"We work intuitively. We know how to give each other a lot of grief on stage," she laughed.
Touring and playing together is very different than it used to be. There's less stress.
"There isn't that worry in the back of our heads," O'Brien said. "We're not wondering if everyone is OK, if the kids are all right. We don't have to get a sitter to go play."
And it's more fun.
"We can just revert to being juvenile."
Not that they mind having the kids around. In fact, O'Brien, Moore and their daughters, Brigid and Lucy, as well as Mollie's younger brother, Tim O'Brien, and his two sons, Jackson and Joel, recorded an album, "Reincarnation," together as the band O'Brien Party of Seven.
The album, due out sometime this year, is a collection of songs by 11-time Grammy Award winning country singer/songwriter Roger Miller ("King of the Road"). After it's released, the family band will do some touring together. O'Brien said they lucked out that the kids like the same kind of music as their parents and that it's going to be fun taking the whole family out for a show.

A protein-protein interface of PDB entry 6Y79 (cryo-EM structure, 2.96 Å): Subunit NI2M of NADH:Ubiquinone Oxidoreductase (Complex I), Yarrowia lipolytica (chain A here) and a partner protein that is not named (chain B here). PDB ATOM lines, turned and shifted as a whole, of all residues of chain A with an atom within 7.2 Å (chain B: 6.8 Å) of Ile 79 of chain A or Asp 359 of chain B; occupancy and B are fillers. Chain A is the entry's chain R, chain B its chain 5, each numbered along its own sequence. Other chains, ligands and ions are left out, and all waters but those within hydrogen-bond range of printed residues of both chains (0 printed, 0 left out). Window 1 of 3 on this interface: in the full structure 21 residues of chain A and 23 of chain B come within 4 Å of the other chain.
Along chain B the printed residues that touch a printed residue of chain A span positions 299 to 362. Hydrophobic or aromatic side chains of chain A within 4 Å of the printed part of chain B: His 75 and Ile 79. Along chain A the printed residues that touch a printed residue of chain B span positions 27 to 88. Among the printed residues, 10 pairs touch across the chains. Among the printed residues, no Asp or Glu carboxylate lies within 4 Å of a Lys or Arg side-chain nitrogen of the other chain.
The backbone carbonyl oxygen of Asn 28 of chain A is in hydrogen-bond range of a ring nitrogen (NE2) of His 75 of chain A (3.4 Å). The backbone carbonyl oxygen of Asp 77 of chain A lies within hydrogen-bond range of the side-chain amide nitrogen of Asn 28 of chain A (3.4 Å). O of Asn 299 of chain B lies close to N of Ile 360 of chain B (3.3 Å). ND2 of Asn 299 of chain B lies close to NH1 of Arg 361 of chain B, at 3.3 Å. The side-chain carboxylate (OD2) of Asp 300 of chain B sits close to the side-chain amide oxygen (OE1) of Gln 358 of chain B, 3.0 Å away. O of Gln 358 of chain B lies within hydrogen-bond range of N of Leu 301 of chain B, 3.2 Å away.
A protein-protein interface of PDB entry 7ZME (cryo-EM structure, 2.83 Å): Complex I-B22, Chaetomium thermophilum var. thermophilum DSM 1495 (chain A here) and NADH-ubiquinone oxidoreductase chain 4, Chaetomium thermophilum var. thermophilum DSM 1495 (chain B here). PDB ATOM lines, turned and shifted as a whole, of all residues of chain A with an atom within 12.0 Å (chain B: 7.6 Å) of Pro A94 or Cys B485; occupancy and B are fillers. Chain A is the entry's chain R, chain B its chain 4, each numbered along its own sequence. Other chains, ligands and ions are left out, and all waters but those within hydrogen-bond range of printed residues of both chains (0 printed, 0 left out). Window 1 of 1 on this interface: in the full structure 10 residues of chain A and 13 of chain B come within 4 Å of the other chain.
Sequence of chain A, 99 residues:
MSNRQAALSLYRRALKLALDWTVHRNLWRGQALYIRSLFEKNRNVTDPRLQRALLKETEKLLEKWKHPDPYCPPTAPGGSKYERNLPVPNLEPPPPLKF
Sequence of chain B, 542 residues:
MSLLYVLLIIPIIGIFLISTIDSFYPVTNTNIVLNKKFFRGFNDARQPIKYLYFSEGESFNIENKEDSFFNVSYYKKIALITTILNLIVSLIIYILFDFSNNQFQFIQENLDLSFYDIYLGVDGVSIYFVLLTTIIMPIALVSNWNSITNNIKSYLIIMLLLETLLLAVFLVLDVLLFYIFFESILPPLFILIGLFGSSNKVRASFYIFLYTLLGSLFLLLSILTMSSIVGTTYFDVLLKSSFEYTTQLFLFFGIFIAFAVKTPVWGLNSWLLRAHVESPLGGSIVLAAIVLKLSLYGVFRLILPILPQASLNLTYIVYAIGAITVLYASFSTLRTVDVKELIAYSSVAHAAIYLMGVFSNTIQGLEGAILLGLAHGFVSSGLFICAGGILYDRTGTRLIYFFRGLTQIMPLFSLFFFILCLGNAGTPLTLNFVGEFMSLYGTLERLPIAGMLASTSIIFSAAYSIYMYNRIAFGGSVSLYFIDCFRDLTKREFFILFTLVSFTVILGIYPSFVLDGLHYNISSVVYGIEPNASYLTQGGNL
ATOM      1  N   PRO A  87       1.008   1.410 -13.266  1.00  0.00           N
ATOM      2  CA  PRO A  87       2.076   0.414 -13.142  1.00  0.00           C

"They're going to be totally spoiled," she warned of the children. "They'll be playing some really nice gigs right out the chute instead of hitting the bars."
All that will come later this year. In the meantime, O'Brien said, she and Moore are having a good time performing as a duo. People seem to like to see them together, and the response to "Saints and Sinners" has been good. The record has brought them a little more work, and the two are considering a follow up -- eventually.
"But the record is still new to us," she said, then joked, "That translates into we haven't paid it off yet."
After all, it may be a good time to be a folk musician, but there's still a recession going on.
Reach Bill Lynch at ly...@wvgazette.com or 304-348-5195.